By Beate Chelette
In my last article, I talked about the reasons why women don’t get promoted more often. My experience as a career coach and long-time entrepreneur has enabled me to witness, first hand, why men tend to get promoted at a higher rate than women. Here’s a link to Part One of the article in case you missed it. http://goo.gl/FWEwa
Now I’d like to talk about the bright side, which is your ability to improve your chances of how to get promoted by following some key strategies:
Groom Your Successor
As long as you worry that someone wants your job you can’t get to the next level. Successor thinking is crucial to your promotion. Recognize, promote, and mentor the next woman who should have your job. You need to have this successor in place to be ready for the next promotion. Your boss expects it, your company needs it and men tend to do this naturally. Make sure that this new thinking is demonstrated clearly in your next meeting with your boss. Ask what he/she is looking for to consider you for a promotion. Explain that you have recognized and found the person who can replace you so that you can move up.
Take Leadership Seriously
Take a hard look at your leadership skills. Can people expect a consistent behavior from you? If you are still engaging in gossip, office talk, or lunch cliques, you need to change if you want to move ahead. The boss and your colleagues are not your best friends. Your girlfriends are. Keep your circles separated, it’s better for your career. Use The Women’s Code principles of Leadership on C.U.E. (Compassion, uniqueness, empowerment.) Have compassion for your team and those around you. Understand that each team member is unique and brings a different skill to the job. Encourage and understand that. Use it to your advantage. Empower your team to speak because you can listen. Forbes has an interesting take on what makes a good leader. http://goo.gl/CRfy2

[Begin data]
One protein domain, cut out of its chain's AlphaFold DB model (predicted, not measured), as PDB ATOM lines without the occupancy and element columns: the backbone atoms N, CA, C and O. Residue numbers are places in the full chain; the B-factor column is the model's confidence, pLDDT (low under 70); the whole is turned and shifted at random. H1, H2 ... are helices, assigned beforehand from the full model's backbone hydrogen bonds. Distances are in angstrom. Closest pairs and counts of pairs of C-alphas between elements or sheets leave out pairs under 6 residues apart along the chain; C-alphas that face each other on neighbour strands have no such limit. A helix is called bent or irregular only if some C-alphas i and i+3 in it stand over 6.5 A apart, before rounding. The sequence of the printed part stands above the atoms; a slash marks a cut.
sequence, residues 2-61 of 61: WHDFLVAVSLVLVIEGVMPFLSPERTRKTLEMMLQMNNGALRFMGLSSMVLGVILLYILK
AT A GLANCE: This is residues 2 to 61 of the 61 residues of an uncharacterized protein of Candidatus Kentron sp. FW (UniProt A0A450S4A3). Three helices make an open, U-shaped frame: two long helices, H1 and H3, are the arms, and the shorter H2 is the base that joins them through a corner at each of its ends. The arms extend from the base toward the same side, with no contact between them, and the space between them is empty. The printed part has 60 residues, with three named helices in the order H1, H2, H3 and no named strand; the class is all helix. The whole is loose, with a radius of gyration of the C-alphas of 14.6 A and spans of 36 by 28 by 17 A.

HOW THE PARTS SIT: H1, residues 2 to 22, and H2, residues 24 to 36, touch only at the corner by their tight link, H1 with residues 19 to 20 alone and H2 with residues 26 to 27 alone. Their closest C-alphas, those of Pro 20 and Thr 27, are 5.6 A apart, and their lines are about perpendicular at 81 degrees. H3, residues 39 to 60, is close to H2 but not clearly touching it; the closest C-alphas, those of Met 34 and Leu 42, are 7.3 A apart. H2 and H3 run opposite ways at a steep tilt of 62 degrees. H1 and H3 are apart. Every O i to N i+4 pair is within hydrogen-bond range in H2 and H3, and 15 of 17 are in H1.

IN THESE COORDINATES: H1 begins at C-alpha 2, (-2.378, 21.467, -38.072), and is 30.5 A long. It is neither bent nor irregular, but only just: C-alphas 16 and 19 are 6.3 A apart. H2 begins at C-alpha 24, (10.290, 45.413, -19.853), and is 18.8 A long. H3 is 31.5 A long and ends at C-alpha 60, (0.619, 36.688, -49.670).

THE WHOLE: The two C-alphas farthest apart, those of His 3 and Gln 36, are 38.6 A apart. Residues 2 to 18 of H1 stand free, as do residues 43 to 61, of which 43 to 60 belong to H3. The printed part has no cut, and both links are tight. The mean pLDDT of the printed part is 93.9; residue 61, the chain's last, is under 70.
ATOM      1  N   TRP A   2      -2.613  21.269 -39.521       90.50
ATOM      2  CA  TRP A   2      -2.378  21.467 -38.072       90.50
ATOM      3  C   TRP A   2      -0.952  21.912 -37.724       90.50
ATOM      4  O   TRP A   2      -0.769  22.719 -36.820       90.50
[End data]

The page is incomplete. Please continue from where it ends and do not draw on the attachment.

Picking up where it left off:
Collaborate But Cut Out Gossip
Work relationships should be based on respect and collaboration, not on friendship and personal likes. This type of error in your judgment can be fatal to your career. Women talk. And what you thought you told HER in confidence may be used against you at the next opportunity for someone else’s advancement. Concentrate on working when you’re at work and leave socializing to your life—and friends—outside of work.
Learn From Others Success
Adjust your thinking from ‘what does she have that I don’t have’ to ‘what does she know that I don’t know.’ Seek other women inside and outside the company that have done what you are trying to do. Watch – don’t judge. Learn from those that have done it successfully and be aware of your actions. Make it clear that you are open and willing to learn to move ahead.